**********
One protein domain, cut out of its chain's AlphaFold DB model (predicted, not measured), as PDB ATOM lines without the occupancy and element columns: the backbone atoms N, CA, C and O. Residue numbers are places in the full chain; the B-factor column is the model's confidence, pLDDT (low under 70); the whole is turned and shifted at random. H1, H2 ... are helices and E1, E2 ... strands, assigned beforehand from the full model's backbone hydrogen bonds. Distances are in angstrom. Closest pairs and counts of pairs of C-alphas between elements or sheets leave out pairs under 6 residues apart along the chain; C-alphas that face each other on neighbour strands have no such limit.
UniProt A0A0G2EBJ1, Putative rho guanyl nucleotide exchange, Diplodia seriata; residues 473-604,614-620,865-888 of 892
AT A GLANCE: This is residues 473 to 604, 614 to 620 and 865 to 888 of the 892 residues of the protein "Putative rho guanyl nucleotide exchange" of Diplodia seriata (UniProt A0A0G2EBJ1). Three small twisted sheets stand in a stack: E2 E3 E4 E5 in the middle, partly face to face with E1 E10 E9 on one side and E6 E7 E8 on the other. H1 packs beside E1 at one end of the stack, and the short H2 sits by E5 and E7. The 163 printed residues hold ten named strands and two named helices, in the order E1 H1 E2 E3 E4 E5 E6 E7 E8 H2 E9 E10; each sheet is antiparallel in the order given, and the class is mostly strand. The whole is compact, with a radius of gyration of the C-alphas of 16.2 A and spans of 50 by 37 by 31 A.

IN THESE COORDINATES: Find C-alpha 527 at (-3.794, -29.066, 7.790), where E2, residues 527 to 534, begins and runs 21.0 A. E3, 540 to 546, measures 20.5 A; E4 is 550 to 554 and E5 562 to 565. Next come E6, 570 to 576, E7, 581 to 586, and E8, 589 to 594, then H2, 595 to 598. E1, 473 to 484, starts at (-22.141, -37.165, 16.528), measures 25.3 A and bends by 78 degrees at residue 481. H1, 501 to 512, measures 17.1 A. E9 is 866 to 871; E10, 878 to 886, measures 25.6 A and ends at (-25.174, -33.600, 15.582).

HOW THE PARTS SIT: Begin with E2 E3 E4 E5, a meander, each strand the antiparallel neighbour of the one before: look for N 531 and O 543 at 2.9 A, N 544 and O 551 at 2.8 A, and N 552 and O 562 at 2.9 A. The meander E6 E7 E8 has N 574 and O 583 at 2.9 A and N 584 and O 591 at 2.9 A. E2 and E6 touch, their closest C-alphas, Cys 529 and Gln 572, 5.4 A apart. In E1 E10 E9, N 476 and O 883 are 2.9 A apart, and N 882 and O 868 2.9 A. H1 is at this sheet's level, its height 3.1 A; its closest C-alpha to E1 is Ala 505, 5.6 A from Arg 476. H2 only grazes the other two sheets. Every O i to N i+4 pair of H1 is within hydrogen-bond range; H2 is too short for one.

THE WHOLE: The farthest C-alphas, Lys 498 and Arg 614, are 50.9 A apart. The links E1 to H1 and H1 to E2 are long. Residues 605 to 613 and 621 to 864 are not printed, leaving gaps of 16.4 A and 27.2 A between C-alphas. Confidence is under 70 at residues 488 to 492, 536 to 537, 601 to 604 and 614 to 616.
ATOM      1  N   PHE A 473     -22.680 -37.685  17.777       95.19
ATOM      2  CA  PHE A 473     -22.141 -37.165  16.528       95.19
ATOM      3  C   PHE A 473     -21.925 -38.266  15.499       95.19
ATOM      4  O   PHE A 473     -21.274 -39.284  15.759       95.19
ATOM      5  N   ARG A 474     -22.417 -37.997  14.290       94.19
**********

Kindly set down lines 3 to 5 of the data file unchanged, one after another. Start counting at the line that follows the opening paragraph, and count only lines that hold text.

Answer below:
IN THESE COORDINATES: Find C-alpha 527 at (-3.794, -29.066, 7.790), where E2, residues 527 to 534, begins and runs 21.0 A. E3, 540 to 546, measures 20.5 A; E4 is 550 to 554 and E5 562 to 565. Next come E6, 570 to 576, E7, 581 to 586, and E8, 589 to 594, then H2, 595 to 598. E1, 473 to 484, starts at (-22.141, -37.165, 16.528), measures 25.3 A and bends by 78 degrees at residue 481. H1, 501 to 512, measures 17.1 A. E9 is 866 to 871; E10, 878 to 886, measures 25.6 A and ends at (-25.174, -33.600, 15.582).

HOW THE PARTS SIT: Begin with E2 E3 E4 E5, a meander, each strand the antiparallel neighbour of the one before: look for N 531 and O 543 at 2.9 A, N 544 and O 551 at 2.8 A, and N 552 and O 562 at 2.9 A. The meander E6 E7 E8 has N 574 and O 583 at 2.9 A and N 584 and O 591 at 2.9 A. E2 and E6 touch, their closest C-alphas, Cys 529 and Gln 572, 5.4 A apart. In E1 E10 E9, N 476 and O 883 are 2.9 A apart, and N 882 and O 868 2.9 A. H1 is at this sheet's level, its height 3.1 A; its closest C-alpha to E1 is Ala 505, 5.6 A from Arg 476. H2 only grazes the other two sheets. Every O i to N i+4 pair of H1 is within hydrogen-bond range; H2 is too short for one.

THE WHOLE: The farthest C-alphas, Lys 498 and Arg 614, are 50.9 A apart. The links E1 to H1 and H1 to E2 are long. Residues 605 to 613 and 621 to 864 are not printed, leaving gaps of 16.4 A and 27.2 A between C-alphas. Confidence is under 70 at residues 488 to 492, 536 to 537, 601 to 604 and 614 to 616.